Speed limit near Amber reverts back to 55 mph

Board of Supervisors
Kim Brooks
Express Editor

     The Jones County Supervisors voted during their Oct. 20 board meeting to raise the speed limit to 55 mph on County Road E-23 west of Amber.

     County Engineer Derek Snead brought the issue to the board’s attention a few weeks ago. Snead said the 35-mph speed limit sign that was erected on E-23 was needed due to the increased traffic the Amber Hula Hoop Tree draw to the area. It was a safety issue. Now that the tree is no longer standing, Snead felt the speed limit could revert back to 55 mph.

     “Ultimately the goal of all traffic signs is uniformity,” explained Snead. He said that traffic signs are adequate for the existing conditions on a particular roadway and for enforcement.

     “Traffic ceased with the removal of the tree,” added Snead.

     The board previously asked Snead to provide crash history on E-23 near the intersection of Amber Road/County Road X-44. In the last five years, there was one reported crash through that particular corridor.

     “There have been lots of near misses,” added Supervisor Jon Zirkelbach, who has property in the area.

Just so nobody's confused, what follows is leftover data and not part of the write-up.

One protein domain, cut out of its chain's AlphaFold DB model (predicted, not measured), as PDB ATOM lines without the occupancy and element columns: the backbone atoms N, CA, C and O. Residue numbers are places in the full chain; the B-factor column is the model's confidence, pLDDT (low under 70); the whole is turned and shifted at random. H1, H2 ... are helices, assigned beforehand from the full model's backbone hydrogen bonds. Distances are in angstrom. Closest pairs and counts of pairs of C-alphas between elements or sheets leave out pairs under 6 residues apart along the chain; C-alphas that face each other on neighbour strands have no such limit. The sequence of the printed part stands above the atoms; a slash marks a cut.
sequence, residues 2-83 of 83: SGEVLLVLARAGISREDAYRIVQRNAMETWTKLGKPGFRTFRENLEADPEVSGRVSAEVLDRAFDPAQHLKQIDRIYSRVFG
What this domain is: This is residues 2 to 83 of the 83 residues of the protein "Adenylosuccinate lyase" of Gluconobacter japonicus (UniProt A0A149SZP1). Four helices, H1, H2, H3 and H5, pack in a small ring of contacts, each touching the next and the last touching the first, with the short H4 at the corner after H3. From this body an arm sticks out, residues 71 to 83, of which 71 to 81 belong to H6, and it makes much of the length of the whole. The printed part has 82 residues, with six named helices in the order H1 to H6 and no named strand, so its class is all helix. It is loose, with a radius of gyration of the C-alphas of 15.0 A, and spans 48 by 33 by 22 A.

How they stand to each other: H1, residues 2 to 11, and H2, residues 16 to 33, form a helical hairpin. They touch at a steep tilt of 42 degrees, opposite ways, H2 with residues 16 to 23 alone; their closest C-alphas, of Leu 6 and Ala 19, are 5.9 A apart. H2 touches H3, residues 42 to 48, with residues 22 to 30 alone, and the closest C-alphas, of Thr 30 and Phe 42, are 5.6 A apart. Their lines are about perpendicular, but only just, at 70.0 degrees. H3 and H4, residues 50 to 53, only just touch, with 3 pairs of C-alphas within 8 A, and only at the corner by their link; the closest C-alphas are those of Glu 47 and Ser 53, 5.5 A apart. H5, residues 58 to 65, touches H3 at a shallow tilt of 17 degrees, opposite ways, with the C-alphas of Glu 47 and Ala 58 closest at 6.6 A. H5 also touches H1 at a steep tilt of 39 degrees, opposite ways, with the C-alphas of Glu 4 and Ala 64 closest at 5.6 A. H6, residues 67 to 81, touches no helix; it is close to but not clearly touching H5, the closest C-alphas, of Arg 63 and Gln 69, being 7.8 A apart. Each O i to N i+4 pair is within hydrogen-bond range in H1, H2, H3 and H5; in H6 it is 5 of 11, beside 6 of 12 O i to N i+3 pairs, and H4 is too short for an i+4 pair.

Snead said there is not much data of reported crashes in the area in question.

     The board it only made sense to remove the 35 mph sign and revert back to 55 mph.

     “This is good crash history, even when the potential was there,” commented Supervisor Wayne Manternach.

In other county business:

     The board voted to continue to table any action regarding the Board of Health’s Sept. 29 COVID-19 face covering proclamation. The agenda item will be discussed at their Oct. 27 board meeting.

     • County Auditor Janine Sulzner reported that they have issued over 4,700 absentee ballots to voters in Jones County. Seventy-five percent have been returned so far.

     Sulzner also met with Emergency Management Coordinator Brenda Leonard and law enforcement to review scenarios that may arise during Election Day.

     • Snead reported that B&J Excavating, the contractor in charge of derecho debris removal across the county, was about 45 percent complete with the project.

     • A landowner on 230th Avenue near Martelle illegally placed two regulatory road signs in the right of way, including a speed limit sign on a Secondary Road.

     Snead sent a letter to the owner, requesting the signs be removed immediately.

     “You can’t do that on public roadways,” he said. “They are obstructions in the right of way.”

     • Leonard reported that FEMA denied her request to reimburse Emergency Management for the newspaper ads and employee time spent conducting damage assessments related to the Aug. 10 derecho. However, the seven tablets EMA purchased will be covered by FEMA.

     “Those tablets can be used again and again,” Leonard said.


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